Take Advantage of the CESG
To help modest-income families better save for their children's post-secondary education, federal and provincial governments have several programs available:
- Canada Learning Bond (CLB)
- Enhanced CESG (E-CESG)
- Alberta Centennial Education Savings (ACES)
- Quebec Education Savings Incentive (QESI)
1. Canada Learning Bond
The Canada Learning Bond (CLB) is a Government of Canada incentive that entitles eligible RESP beneficiaries to a grant (CLB) of up to $2,000. An initial CLB of $500 is provided for the first year of entitlement. Additional annual CLBs in the amount of $100 per year, for 15 years, may be available should the beneficiary meet eligibility requirements.
CLBs are available only to children born on or after January 1, 2004. The beneficiary must be a Canadian resident and qualify each year, by meeting the following requirements:
- The beneficiary must be 15 years of age or younger in that year.
- The beneficiary's parent or primary caregiver is entitled to the National Child Benefit (NCB) supplement for at least one month of the benefit year.
- The beneficiary's public primary caregiver is entitled to receive payments under the Children's Special Allowance Act for a child in care, for at least one month of the benefit year.
- A Social Insurance Number (SIN) exists for the beneficary, subscriber and primary caregiver.
- An Individual or Family Plan (where all beneficiaries are siblings) RESP has been opened on behalf of the beneficiary.
Note: the beneficiary isn't actually entitled to the money. The beneficiary's eligibility means the bond can be deposited to the RESP but it is up to the subscriber to provide instructions for the withdrawal that will result in the bond finding its way into the beneficiary's hands. At no point does the beneficiary have a unilateral right to demand payment of the bond to him or her.
How it works
The CLB is deposited directly into the beneficiary's RESP once the application has been completed by the subscriber and submitted through the RESP provider. To offset any one-time incidental expenses arising from the opening of an RESP account, an additional $25 will be paid into the RESP to which the initial CLB of $500 is deposited. A CLB does not count towards the lifetime RESP and Canada Education Savings Grant (CESG) contribution limits nor will it attract a CESG.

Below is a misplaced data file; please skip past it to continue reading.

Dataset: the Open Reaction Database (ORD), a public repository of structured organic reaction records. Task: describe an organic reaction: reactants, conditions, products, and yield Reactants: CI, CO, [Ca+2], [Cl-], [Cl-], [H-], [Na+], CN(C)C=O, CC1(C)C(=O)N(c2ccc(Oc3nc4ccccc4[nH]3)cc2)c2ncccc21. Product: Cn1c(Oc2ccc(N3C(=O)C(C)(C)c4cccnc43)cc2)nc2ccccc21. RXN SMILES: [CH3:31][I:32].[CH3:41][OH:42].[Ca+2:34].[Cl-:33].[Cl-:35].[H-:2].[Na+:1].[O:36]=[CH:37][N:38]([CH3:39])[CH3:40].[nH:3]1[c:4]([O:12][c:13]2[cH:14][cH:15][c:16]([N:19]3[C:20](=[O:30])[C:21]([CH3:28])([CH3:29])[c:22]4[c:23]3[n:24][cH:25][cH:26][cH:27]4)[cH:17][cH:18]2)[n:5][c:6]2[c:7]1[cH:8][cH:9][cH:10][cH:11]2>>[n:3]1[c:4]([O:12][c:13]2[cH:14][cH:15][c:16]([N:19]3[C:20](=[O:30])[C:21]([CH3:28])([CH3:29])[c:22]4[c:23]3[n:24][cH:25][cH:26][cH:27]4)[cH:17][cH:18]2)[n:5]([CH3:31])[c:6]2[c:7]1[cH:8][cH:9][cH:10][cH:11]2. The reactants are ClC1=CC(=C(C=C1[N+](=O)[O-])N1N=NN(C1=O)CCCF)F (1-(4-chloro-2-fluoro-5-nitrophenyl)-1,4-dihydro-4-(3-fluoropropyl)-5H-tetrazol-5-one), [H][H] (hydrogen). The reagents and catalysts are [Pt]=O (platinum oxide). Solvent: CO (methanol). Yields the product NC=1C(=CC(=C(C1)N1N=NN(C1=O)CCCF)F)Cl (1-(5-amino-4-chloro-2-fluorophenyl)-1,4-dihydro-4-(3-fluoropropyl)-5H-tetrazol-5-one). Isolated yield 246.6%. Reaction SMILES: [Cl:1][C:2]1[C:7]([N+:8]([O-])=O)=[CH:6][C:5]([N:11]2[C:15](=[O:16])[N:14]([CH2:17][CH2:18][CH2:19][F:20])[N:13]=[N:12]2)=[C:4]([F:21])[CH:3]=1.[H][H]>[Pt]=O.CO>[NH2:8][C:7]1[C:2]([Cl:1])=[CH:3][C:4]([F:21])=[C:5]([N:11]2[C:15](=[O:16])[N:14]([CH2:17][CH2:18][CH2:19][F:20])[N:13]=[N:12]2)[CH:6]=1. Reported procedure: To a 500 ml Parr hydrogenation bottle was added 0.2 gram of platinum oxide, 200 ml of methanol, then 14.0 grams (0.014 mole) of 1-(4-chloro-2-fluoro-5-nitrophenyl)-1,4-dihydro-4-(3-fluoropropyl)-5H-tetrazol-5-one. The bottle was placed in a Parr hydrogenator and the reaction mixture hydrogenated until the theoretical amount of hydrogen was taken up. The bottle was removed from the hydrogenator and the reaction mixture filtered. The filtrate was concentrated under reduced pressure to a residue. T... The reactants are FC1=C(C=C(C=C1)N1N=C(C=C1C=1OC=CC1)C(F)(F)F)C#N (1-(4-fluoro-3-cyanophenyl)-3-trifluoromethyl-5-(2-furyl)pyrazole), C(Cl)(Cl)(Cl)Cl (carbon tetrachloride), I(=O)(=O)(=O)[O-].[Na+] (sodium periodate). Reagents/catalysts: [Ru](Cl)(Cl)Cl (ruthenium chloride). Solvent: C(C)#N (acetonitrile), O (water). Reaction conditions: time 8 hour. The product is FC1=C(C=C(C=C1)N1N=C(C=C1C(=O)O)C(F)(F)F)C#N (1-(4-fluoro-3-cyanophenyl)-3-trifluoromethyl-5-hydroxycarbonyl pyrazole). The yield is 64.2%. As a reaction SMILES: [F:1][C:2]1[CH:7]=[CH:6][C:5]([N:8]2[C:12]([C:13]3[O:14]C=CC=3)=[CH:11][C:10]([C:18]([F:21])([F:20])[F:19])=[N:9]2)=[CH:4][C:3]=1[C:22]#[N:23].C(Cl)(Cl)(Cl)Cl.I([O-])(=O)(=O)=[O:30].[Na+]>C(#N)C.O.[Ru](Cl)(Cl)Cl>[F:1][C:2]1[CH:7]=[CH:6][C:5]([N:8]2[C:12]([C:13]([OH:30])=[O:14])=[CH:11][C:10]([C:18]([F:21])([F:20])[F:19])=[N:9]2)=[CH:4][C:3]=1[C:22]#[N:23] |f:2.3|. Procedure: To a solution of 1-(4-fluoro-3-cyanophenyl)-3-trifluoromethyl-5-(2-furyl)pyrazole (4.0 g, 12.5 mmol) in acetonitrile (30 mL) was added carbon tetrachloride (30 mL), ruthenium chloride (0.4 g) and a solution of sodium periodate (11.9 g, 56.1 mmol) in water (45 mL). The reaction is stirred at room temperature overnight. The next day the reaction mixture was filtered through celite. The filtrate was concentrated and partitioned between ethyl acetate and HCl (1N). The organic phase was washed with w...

Like other assets within an RESP, CLB monies can grow or earn income on a tax-deferred basis within the RESP. The child will be able to fund his or her post-secondary education by withdrawing educational assistance payments (EAPs) from the RESP. EAP withdrawals will be apportioned between the CLB, the CESG and investment income earned in the RESP.
If the beneficiary doesn't pursue post-secondary education, the CLB is returned to the Government of Canada - unlike the Canada Education Savings Grant, which can be used for a sibling's education.
2. Canada Education Savings Grant Enhancement (Enhanced CESG)
To further assist lower-income families in saving for post-secondary education, Human Resources and Social Development Canada (HRSDC) will pay additional CESG each year for each qualifying beneficiary. The additional amount is based on net family income and can change over time as net family income changes.
Starting in 2005, additional CESG may be paid on the first $500 contributed to an RESP for a beneficiary aged 17 or under (CESG eligibility for 16 and 17 year olds is subject to minimum contributions made in previous years).
The family income level used to qualify for the Enhanced CESG is the family net income that determines eligibility for the Canada Child Tax Benefit for January of that calendar year.
How it works
The Basic CESG paid to an RESP is 20% of contributions made to the RESP in respect of a beneficiary. The additional CESG is determined by using the net family income that qualifies for the National Child Care Benefit (NCB). Since the NCB supplement is determined on a 12-month benefit cycle beginning in July based on family income for the preceding year, 2011's additional CESG is based on both 2009 and 2010's net family income.